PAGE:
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Operating the extraction unit.
 
Safety Inspection of the swing arm for the machinery.
 
Digging a hole.
 
Examining the reinforcement beams for placement in the shaft.
 
Reinforcing the interior walls of the shaft.
 
Extraction methods.
 
 

Mining Process

The platinum group metals (PGM) occur both in primary deposits and placers. The primary deposits are of two main types. The first consists of local concentrations of the metals in olivine-rich rocks, particularly in dunite. Often associated with chromite, native platinum or iridosmine is the principal constituent. The erosion of such deposits has been responsible for the formation of placer deposits of the platinum metals. The most important commercial dunite deposits are in the Ural Mountains of Russia and at the Overwacht in the Transvaal in South Africa.

The second type of primary deposit includes nickel-copper sulphide deposits that are generally associated with norite. These deposits, in which platinum and palladium predominate, make up the greatest known reserves of PGM metals. The most extensive deposits have been found in the norite belt of the Bushveld Igneous Complex in the Transvaal, the Stillwater Complex in Montana, USA, in the Sudbury district of Ontario Canada and the Norilsk Complex in Russia.

Mining Methods

More than 80% of the mining at the Stillwater Mine is mechanized. Mechanized mining costs approximately 40% less than non-mechanized conventional mining methods. The majority of ore produced at the Stillwater Mine is derived from mechanized ramp and fill mining. Other mechanized mining methods also used are sub-level stoping. In areas where the Reef is narrow, Stillwater Mining uses a more selective, less productive method of slusher cut and fill mining to extract ore.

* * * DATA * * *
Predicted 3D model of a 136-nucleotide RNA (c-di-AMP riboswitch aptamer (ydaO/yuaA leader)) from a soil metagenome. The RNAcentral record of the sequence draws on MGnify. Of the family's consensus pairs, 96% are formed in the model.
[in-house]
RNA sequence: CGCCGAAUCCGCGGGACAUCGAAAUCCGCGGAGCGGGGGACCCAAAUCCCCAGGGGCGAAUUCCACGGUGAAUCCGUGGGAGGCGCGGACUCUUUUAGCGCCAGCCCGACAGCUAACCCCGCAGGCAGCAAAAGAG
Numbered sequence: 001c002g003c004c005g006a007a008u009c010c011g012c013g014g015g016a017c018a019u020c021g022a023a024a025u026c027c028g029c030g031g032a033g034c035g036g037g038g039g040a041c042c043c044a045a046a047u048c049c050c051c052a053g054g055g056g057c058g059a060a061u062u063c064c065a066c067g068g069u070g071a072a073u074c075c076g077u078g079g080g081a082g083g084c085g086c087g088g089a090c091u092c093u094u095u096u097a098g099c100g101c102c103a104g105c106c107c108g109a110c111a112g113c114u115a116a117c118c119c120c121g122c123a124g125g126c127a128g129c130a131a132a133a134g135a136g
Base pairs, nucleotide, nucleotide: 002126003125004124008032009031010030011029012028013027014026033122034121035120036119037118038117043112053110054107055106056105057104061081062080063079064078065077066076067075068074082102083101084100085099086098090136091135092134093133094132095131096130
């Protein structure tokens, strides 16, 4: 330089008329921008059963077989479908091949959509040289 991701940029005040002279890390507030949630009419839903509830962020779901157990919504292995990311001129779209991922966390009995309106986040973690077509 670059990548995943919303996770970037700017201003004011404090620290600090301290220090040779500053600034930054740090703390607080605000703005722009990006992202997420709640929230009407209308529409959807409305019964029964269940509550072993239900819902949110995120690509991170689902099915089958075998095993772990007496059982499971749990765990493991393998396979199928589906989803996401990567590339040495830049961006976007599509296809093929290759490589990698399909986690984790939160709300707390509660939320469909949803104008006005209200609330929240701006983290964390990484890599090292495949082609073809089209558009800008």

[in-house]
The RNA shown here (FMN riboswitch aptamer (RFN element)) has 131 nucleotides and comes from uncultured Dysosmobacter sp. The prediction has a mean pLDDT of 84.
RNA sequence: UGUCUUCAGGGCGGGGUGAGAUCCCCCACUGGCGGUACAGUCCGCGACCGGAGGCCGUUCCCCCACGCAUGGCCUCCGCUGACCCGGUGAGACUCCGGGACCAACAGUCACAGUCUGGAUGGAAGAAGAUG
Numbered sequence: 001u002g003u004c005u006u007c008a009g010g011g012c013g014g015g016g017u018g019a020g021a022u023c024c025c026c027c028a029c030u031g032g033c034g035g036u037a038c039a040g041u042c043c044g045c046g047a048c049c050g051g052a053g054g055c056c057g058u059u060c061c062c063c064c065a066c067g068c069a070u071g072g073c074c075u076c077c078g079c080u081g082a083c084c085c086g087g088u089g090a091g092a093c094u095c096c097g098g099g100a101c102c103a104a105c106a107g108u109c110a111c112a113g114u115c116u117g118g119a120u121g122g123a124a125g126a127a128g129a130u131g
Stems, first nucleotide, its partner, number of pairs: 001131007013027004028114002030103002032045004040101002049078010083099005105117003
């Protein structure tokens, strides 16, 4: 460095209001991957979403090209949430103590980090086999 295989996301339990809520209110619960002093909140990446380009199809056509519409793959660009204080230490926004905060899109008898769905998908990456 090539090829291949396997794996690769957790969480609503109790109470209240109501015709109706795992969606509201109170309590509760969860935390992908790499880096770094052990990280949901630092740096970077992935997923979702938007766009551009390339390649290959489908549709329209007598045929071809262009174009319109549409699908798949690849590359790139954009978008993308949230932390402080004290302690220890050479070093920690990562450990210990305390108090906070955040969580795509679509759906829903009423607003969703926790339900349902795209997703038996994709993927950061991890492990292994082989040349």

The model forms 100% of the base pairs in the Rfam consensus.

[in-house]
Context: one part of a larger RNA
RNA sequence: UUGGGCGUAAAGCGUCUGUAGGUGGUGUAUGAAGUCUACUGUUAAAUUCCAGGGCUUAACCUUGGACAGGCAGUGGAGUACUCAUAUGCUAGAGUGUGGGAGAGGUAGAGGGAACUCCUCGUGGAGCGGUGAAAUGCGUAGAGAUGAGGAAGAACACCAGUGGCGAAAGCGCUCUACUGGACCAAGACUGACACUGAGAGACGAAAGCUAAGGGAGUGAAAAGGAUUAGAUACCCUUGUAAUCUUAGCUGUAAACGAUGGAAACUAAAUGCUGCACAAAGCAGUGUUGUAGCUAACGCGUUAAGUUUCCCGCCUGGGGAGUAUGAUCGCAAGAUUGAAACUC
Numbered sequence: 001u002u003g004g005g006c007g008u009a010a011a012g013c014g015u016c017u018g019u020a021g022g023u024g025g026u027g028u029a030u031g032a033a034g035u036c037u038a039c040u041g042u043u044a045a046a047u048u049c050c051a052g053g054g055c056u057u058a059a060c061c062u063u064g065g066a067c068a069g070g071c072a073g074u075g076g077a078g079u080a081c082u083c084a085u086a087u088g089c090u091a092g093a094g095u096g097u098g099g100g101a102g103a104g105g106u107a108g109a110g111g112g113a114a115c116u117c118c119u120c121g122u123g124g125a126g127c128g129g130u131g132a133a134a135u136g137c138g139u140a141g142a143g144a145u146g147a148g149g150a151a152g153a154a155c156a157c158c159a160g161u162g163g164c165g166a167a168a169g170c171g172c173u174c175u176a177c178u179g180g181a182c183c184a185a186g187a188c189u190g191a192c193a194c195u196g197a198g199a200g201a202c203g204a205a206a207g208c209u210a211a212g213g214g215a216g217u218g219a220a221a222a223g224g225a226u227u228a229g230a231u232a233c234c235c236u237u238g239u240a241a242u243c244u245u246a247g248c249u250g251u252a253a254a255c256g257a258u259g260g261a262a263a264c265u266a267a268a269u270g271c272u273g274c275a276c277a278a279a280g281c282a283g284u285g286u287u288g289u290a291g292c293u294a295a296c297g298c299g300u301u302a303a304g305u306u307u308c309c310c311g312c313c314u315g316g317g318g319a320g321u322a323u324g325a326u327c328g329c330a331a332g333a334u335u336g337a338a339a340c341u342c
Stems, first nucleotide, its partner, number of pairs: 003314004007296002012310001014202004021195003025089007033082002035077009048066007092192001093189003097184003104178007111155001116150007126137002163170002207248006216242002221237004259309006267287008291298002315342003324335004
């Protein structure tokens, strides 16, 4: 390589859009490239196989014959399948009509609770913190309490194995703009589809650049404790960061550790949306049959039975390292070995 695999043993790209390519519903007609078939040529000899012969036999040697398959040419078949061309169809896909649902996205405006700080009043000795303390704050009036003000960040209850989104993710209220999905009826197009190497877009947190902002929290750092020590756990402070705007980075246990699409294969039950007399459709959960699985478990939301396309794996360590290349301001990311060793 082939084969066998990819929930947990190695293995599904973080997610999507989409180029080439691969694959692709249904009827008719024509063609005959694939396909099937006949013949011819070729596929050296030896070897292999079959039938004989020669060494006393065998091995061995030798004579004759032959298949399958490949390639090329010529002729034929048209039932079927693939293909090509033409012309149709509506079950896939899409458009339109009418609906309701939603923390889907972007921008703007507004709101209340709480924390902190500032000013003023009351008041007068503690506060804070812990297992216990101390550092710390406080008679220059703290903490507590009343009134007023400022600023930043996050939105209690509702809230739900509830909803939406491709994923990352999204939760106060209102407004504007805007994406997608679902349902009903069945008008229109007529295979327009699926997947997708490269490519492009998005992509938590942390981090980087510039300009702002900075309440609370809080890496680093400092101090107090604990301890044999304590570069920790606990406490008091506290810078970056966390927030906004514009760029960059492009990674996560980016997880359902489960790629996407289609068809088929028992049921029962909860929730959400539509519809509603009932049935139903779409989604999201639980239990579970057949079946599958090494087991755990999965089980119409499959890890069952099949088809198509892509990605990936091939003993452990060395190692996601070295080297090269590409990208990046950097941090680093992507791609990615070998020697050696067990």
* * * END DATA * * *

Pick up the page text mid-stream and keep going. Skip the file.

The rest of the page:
The ramp and fill method begins in a horizontal stope or production level and involves the use of hand held or mechanized drills for blasting and load-haul-dump (LHD) mucking machines to haul away the ore using an access ramp. Advances in the stope are made in 9-foot increments in which ground is artificially supported with rock bolts and other materials. After the stope has been mined out, the stope is then backfilled with waste rock and sand to become the floor for the next horizontal stope, moving upward in 10-foot increments.

Sub-level stoping involves a ramp along the footwall of the reef to allow access to the orebody at 50 foot vertical intervals after which time long hole drilling and blasting methods are used to remove the panel in between the two sublevels. The length of an open section of a sub-level stope may be up to 100 feet along strike and is dictated by presence of ore and/or ground stability. Ore is removed from the open stopes using a remote controlled LHD vehicle.

The mine uses a more selective method of slusher cut and fill mining to extract ore from narrow reef areas. In areas of narrow ore, where the width is 6 feet or less, high-speed machines cannot easily access the reef to extract ore without excessive dilution. Dilution is the amount of waste rock that is removed with the ore. An effective method is for a miner to use a slusher, which is an electric machine with a 48-inch scraper bucket to remove ore from a stope. The bucket is attached to a cable affixed to the face of the stope. The machine is positioned behind the ore chute and pulls the bucket forward, filling it with ore. Cut and fill refers to the mining method of extracting successive horizontal slices from the ore body and then backfilling the void (usually with sand) to form the next working floor.

 

 

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